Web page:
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Hotels in Venice

Venice is one of the most romantic cities in Europe. Built over 117 islands in a shallow lagoon, the famous city has been a top destination for travellers since the 18th Century when young aristocrats flocked there as part of their ‘Grand Tour’.  Now thousands of tourists are drawn to the city each year to enjoy lazy gondola rides along the canals, see the famous St Mark’s Basilica, and rub shoulders with celebrities at the Lido di Venezia.

The centre of Venice is completely pedestrianised, so it’s a good idea to pack your comfiest pair of walking shoes. Failing that, bring your sealegs: you can get from point A to B using one of the city’s waterbuses.  There’s plenty to see and do in Venice, with most of the sights and hotels concentrated in the following neighbourhoods.


Grab a taste of local life in this traditional neighbourhood.  Buzzing bars and lively coffee shops line the streets, while the shops tend towards second hand books and fashionable clothes. The Rio Tera has a great market, where you can pick up the ubiquitous souvenir masks as well as fresh fruit and veggies to bring back to your hotel room.

San Marco

You can find most of Venice’s famous sights in this small district. Saint Mark’s Basilica, the Palazza Dandolo, and the Doge’s Palace are just a few. Sip a bellini in Harry’s Bar, a favourite haunt of Ernest Hemingway, or indulge in a bit of window shopping. There’s a good selection of hotels in San Marco, so you won’t have to walk far to enjoy the highlights.


Venice’s most varied sestieri, Castello ranges from glamorous architecture in the West side to rustic residential areas in the East. Get away from the tourist trail and join the locals in the bars of Via Garibaldi, or take a wander to the public gardens, where you can see straight across to St Mark’s Square.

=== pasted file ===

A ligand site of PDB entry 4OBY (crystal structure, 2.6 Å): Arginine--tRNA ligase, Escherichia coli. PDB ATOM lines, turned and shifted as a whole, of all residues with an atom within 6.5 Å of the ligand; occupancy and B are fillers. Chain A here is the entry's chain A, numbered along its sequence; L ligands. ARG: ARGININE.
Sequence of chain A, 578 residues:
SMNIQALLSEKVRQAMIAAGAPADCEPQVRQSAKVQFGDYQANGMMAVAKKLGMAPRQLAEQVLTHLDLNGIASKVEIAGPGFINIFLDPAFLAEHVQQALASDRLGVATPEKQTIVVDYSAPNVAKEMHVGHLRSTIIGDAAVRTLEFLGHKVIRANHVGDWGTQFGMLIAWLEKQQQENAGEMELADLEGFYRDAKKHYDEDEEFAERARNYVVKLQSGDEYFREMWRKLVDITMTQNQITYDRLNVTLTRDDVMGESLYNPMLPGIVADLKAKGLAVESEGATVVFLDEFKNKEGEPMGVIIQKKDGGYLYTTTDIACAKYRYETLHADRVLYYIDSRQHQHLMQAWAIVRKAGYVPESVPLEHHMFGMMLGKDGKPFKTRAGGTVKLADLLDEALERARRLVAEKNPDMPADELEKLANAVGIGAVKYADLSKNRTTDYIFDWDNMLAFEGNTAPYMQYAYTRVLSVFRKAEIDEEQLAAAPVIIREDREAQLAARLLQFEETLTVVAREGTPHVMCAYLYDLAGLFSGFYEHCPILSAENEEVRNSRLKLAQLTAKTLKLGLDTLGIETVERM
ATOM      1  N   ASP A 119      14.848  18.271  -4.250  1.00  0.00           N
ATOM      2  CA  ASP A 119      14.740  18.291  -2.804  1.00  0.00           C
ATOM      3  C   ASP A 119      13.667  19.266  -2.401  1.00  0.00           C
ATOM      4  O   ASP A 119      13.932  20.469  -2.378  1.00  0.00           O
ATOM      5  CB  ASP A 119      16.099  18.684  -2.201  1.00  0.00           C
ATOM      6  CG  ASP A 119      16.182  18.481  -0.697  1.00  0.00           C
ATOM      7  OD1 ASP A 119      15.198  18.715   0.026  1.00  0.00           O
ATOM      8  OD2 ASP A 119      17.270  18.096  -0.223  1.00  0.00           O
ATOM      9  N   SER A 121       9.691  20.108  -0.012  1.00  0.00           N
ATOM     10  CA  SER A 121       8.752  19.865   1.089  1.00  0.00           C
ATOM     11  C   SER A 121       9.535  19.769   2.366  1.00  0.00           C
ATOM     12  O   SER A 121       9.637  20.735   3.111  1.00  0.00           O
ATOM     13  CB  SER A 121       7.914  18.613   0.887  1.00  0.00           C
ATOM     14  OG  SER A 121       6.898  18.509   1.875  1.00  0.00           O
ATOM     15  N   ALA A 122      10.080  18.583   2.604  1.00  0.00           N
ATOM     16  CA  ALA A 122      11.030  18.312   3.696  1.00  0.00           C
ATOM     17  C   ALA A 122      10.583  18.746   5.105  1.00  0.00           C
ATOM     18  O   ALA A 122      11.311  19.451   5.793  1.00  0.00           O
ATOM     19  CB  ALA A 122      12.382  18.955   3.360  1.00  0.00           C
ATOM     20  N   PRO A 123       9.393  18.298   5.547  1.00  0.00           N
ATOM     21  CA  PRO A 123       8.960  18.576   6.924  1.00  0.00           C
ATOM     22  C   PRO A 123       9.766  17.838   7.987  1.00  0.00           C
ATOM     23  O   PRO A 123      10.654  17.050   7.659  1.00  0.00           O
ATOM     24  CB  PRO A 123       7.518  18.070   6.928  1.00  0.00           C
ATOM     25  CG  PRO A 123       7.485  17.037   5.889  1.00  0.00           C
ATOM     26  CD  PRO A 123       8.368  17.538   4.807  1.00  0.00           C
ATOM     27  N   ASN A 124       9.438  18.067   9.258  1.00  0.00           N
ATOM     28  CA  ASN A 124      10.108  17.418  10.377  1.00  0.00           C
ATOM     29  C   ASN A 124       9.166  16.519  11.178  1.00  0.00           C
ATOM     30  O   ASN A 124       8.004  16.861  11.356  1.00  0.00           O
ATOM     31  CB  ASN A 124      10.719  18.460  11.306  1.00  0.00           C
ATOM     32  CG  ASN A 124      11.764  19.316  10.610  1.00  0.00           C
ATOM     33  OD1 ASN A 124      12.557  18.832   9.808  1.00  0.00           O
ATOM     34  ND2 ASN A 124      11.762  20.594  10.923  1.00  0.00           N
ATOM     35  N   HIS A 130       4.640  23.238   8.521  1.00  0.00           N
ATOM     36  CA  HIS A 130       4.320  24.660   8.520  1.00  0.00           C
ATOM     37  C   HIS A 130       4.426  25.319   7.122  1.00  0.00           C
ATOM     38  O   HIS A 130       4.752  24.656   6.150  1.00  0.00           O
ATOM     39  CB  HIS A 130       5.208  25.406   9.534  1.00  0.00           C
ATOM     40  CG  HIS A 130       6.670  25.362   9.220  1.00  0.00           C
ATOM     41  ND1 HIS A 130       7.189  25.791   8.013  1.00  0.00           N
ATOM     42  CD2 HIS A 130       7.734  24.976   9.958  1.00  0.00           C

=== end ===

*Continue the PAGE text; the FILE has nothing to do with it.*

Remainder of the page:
Artsy yet academic Dorsoduro is home to Venice’s museum quarter, university, and lots of boutique hotels. The atmosphere in the main square, Campo Margherita, is always buzzing. During the day it’s famous for its great food shops, and in the evenings the cafes come alive as youngsters sit outside enjoying their drinks.

Santa Croce

There are lots of hotels near the Piazzale Roma bus station: the only part of Venice connected to Italy by road. Santa Croce is the down to earth counterpart to central Venice, with Laundromats and graffiti as well as churches and palaces. There are plenty of quiet little squares where you can grab a bite to eat, too.

Lido Island

The trendy beach of Venice is a favourite celebrity hangout, hosting a large film festival every September. It has a completely different atmosphere from the rest of Venice, with a laid-back island feel.   Most of the beaches are privately owned by the island’s many hotels, but there is a public beach too.